Generator Safety

Our Lives are on the Line

The safety of our members and our employees is a top priority. When storms impact our area, Singing River Electric rushes to our members’ aid as soon as weather conditions allow our line workers to travel and make repairs safely.

Our line crews take necessary precautions before they work on downed power lines. First, they verify a circuit has been de-energized, and that proper switches are opened and tagged to isolate the circuit from the system. They place ground chains on the circuit—on both sides of workers—to make sure the line cannot be energized while work is being done.

But even after these measures, our workers’ lives remain in your hands.

We are proud of our outstanding safety record, but sometimes, no matter how many steps we take to keep everyone safe, the very people we are there to help unknowingly put our lives—and their own—in danger. Portable generators, widely used when power lines are down, can prove fatal to line workers and your neighbors when used improperly.

Of course, no one would ever purposely cause the death of a line worker. Nevertheless, a generator connected to a home’s wiring or plugged into a regular household outlet can cause backfeed along power lines and electrocute anyone who comes in contact with them—even if the line seems de-energized.

And our employees are not the only ones in danger when a portable generator is used improperly. Generator owners themselves may be at risk of electrocution, fire injury, property damage, or carbon monoxide poisoning if they do not follow the necessary safety rules.

Portable generators can be helpful during outages, but we urge you to follow these safety guidelines when using one:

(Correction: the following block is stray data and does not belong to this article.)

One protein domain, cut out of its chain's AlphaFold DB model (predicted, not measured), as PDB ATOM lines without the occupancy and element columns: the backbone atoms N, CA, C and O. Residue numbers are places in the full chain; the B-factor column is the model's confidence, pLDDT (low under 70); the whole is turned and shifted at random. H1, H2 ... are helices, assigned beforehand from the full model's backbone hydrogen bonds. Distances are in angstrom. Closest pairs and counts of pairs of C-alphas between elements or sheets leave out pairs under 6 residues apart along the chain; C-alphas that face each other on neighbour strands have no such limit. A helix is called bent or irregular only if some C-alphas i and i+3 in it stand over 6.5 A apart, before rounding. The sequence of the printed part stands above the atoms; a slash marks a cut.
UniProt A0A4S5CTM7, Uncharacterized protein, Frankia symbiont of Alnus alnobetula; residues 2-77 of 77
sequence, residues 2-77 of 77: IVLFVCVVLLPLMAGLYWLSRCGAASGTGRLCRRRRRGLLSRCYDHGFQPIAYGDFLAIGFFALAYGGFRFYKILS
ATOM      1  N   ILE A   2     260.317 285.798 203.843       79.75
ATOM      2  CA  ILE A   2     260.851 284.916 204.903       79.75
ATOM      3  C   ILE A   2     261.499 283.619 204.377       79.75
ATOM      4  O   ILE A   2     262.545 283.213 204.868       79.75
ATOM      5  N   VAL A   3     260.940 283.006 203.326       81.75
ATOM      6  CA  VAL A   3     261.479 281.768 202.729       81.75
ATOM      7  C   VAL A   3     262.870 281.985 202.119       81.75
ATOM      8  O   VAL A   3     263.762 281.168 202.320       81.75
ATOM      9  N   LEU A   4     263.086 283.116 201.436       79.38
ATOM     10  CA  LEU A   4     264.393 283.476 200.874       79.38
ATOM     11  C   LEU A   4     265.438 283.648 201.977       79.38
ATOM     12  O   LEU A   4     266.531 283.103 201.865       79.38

• Never connect a generator directly to your home’s wiring unless your home has been wired for generator use. This can cause backfeed along power lines and electrocute anyone coming in contact with them, including line workers making repairs. Have a licensed electrician install the equipment necessary to safely connect emergency generators to your home.
  • Always plug appliances directly into generators. Connecting the generator to your home’s circuits or wiring must be done by a qualified, licensed electrician who will install a transfer switch to prevent backfeeding.
  • Use heavy-duty, outdoor-rated extension cords. Make sure extension cords are free of cuts or tears and the plug has three prongs. Overloaded cords can cause fires or equipment damage.
  • Ensure your generator is properly grounded.
  • Never overload a generator. A portable generator should only be used when necessary to power essential equipment or appliances.
  • Turn off all equipment powered by the generator before shutting it down.
  • Keep the generator dry. Operate it on a dry surface under an open structure.
  • Always have a fully charged fire extinguisher nearby.
  • Never refuel a generator while it is operating.
  • Read and adhere to the manufacturer’s instructions for safe operation. Never cut corners when it comes to generator safety.

We encourage you to protect the well-being and safety of your family during outages and safeguard those who come to your aid during emergencies. When we work together for the safety and the good of our communities, we all benefit. Click here for more storm safety tips:

Singing River Electric has an 84-year heritage of providing safe, reliable and affordable electricity to our local communities where we call home. SRE serves more than 78,000 meters across 7,651 miles of power lines in seven counties in Mississippi (Jackson, George, Greene, Perry, Stone, Wayne and Harrison) and two counties in Alabama (Mobile and Washington). The electric distribution cooperative works with Cooperative Energy to provide its members a diverse mix of generation resources including five small-scale solar sites locally and a 540-acre solar site in Lamar County. For more information, follow our conversations on FacebookTwitter and Instagram.